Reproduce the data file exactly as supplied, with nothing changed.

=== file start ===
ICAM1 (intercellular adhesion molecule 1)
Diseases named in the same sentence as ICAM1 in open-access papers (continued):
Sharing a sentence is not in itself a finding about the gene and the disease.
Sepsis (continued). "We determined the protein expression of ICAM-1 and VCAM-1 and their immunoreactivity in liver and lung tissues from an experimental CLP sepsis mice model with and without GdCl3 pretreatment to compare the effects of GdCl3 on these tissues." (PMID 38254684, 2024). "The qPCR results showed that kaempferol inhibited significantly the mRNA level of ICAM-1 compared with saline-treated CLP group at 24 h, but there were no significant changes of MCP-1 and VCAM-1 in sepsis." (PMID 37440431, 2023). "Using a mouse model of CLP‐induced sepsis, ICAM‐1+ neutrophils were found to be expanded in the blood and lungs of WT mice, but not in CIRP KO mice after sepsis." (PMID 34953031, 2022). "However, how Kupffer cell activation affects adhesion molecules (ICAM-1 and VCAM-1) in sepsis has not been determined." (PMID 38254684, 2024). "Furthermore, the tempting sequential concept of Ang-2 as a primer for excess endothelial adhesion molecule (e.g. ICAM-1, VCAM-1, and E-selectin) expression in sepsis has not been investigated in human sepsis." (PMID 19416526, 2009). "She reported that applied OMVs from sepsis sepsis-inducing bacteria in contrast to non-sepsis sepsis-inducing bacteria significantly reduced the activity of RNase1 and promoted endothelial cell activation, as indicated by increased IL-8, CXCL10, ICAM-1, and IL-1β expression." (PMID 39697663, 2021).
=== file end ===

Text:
ICAM1 (intercellular adhesion molecule 1)
Diseases named in the same sentence as ICAM1 in open-access papers (continued):
Sharing a sentence is not in itself a finding about the gene and the disease.
Sepsis (continued). "We determined the protein expression of ICAM-1 and VCAM-1 and their immunoreactivity in liver and lung tissues from an experimental CLP sepsis mice model with and without GdCl3 pretreatment to compare the effects of GdCl3 on these tissues." (PMID 38254684, 2024). "The qPCR results showed that kaempferol inhibited significantly the mRNA level of ICAM-1 compared with saline-treated CLP group at 24 h, but there were no significant changes of MCP-1 and VCAM-1 in sepsis." (PMID 37440431, 2023). "Using a mouse model of CLP‐induced sepsis, ICAM‐1+ neutrophils were found to be expanded in the blood and lungs of WT mice, but not in CIRP KO mice after sepsis." (PMID 34953031, 2022). "However, how Kupffer cell activation affects adhesion molecules (ICAM-1 and VCAM-1) in sepsis has not been determined." (PMID 38254684, 2024). "Furthermore, the tempting sequential concept of Ang-2 as a primer for excess endothelial adhesion molecule (e.g. ICAM-1, VCAM-1, and E-selectin) expression in sepsis has not been investigated in human sepsis." (PMID 19416526, 2009). "She reported that applied OMVs from sepsis sepsis-inducing bacteria in contrast to non-sepsis sepsis-inducing bacteria significantly reduced the activity of RNase1 and promoted endothelial cell activation, as indicated by increased IL-8, CXCL10, ICAM-1, and IL-1β expression." (PMID 39697663, 2021).